The vote of the special meeting, in so far as it purported to confer upon the committee authority to locate the new schoolhouse upon a site to be selected and purchased by them, is claimed to have been ineffective, for the reason that two-thirds of those present and voting upon the resolution did not vote in the affirmative. This contention is based upon § 2209 of the General Statutes, which makes a two-thirds vote necessary where a school district undertakes to fix or change a schoolhouse site, and that provision of the so-called Consolidation Act appearing in § 2212 of the General Statutes, which prescribes that each town assuming the control of its schools shall "constitute one school district, having all the powers and duties of a school district." The provision now appearing in substance in § 2209 was a feature of the old school-society system and antedates the inauguration of both town control and the still more modern consolidation system. Public Acts of 1841, p. 52, Chap. 40; Public Acts of 1856, p. 39, Chap. 41; Public Acts of 1865, p. 107, Chap. 112. As it originally read, the failure of a district to obtain the necessary two-thirds vote simply resulted in a waiver of its privilege in favor of the society's committee, who might then act. So the law remained until the adoption of the town system, when the school visitors of the town were empowered to act in the event referred to. In 1868 this power was for some reason transferred to the school visitors of an adjoining town. Public Acts of 1868, p. 202, Chap. 102. In 1878 the present requirement for a conference with the school visitors of the town was inserted. Public Acts of 1878, p. 338, Chap. 124.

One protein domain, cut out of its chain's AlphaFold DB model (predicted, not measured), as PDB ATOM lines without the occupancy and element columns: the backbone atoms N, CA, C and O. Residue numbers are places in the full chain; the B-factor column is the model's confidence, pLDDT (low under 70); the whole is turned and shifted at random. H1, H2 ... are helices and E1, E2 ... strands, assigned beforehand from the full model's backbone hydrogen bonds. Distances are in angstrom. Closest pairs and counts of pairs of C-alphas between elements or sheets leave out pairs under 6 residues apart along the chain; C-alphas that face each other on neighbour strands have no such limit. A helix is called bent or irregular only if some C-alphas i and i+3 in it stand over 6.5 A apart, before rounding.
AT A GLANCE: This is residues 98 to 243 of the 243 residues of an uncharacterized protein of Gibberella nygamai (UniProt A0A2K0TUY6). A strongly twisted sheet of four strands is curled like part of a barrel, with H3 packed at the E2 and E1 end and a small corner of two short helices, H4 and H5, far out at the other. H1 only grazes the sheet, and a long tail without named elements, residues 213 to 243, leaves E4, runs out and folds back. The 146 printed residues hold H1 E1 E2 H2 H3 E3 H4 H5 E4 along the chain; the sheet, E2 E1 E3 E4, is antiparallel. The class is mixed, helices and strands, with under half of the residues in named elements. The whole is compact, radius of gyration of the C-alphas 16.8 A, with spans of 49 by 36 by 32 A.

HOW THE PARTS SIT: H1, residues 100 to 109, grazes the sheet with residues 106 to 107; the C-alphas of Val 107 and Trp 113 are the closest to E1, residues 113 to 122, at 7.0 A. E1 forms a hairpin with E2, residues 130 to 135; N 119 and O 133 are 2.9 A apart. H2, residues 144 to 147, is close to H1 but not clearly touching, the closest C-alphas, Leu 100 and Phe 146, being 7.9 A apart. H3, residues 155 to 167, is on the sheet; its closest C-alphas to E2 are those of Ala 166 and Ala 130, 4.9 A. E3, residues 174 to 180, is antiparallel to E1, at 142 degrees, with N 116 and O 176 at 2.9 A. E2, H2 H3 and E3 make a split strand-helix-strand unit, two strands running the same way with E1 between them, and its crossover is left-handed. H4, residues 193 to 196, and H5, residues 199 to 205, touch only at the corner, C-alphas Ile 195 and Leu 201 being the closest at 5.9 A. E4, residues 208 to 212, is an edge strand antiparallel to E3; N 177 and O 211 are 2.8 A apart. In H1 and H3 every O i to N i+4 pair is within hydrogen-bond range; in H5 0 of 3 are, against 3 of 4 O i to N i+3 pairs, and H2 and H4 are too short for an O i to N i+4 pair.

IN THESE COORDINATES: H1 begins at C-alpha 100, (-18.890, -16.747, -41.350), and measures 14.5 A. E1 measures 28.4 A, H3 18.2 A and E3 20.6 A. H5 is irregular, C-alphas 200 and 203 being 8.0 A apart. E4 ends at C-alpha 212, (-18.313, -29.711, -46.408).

One significance of this history is found in the fact that the legislative restriction in question was one designed for the subordinate school district in whose meetings those having an immediate personal interest alone participated, and not for the larger corporate body — be it society or town — which was by law charged with the support of the schools within it. It has always appeared in the statutes, and still does, in connection with the laws regulating district organization. It has never appeared in connection with the regulations governing the consolidated town system. In each of the Revisions of 1875, 1888 and 1902, the statutes of the latter class have been carefully grouped into a separate chapter, and the statute in question is not among them. If it has any place in the consolidated system it is solely by reason of the language of § 2212, already quoted. Concerning the contention to this effect there are several observations which readily suggest themselves. In the first place the reason for the rule disappears with the abolition of the district system and its personally interested neighborhood control. In the second place a limitation such as is suggested upon the authority of towns to manage their own internal affairs is entirely out of harmony with our scheme of local self-government. A provision that town meetings may not act by majorities, but only upon a two-thirds vote, and that a failure to obtain such a vote upon a matter of purely local concern shall operate as an abdication of authority in favor of the officials of another town, is too foreign to our notions of governmental propriety to be lightly entertained. Again, an examination of our statutes makes it clear that it was never intended that the language of § 2212 should have the effect of importing into the provisions of Chapter 136, to which it forms the introduction, all the limitations and conditions which are imposed upon school districts. This is suggested by the very language of the section, which indicates that it was concerned with powers and duties rather than with limitations and regulations. If it was intended that all the detail provisions applicable to districts should by force of the phrase in question be made applicable to towns, a curious medley of legislation would be presented. For instance, every school district is required to hold an annual meeting in June in each year; this meeting is required to be held at the district schoolhouse; a district committee of not more than three persons is required to be appointed; their term of office is one year from the July 15th succeeding their election. These and other provisions, found in Chapter 135 relating to school districts, clearly have no place in the consolidated town system concerning which Chapter 136 treats. To be sure the latter chapter contains provisions inconsistent therewith and calling for other procedure, but the phraseology employed unmistakably discloses that there was no legislative thought that, by constituting towns school districts with all their powers and duties, all the restrictions and regulations peculiar to the latter system were bodily injected into the new order, to be operative unless removed by other legislation. Still again, a prohibition against changing a schoolhouse site without a two-thirds vote of the district or town involves, as a necessary corollary, as we have held, a prohibition against the maintenance of schools at other places than upon the established sites. Colt v. Roberts, 28 Conn. 330. The powers conferred upon towns and their committees, in § 2218, plainly negatives any such limitation upon town control. The duty imposed upon town school committees to maintain schools in various parts of the town, the absence of restriction as to place, and the authority expressly conferred to designate the schools which shall be attended by the children of the town, and even to arrange for their attendance without the town, are alike inconsistent with the restraint involved in § 2209. For all these reasons it is clear that this section has no relation to town control, and that the vote of March 16th, 1904, was not ineffective for the reason that two-thirds of the votes cast were not in the affirmative.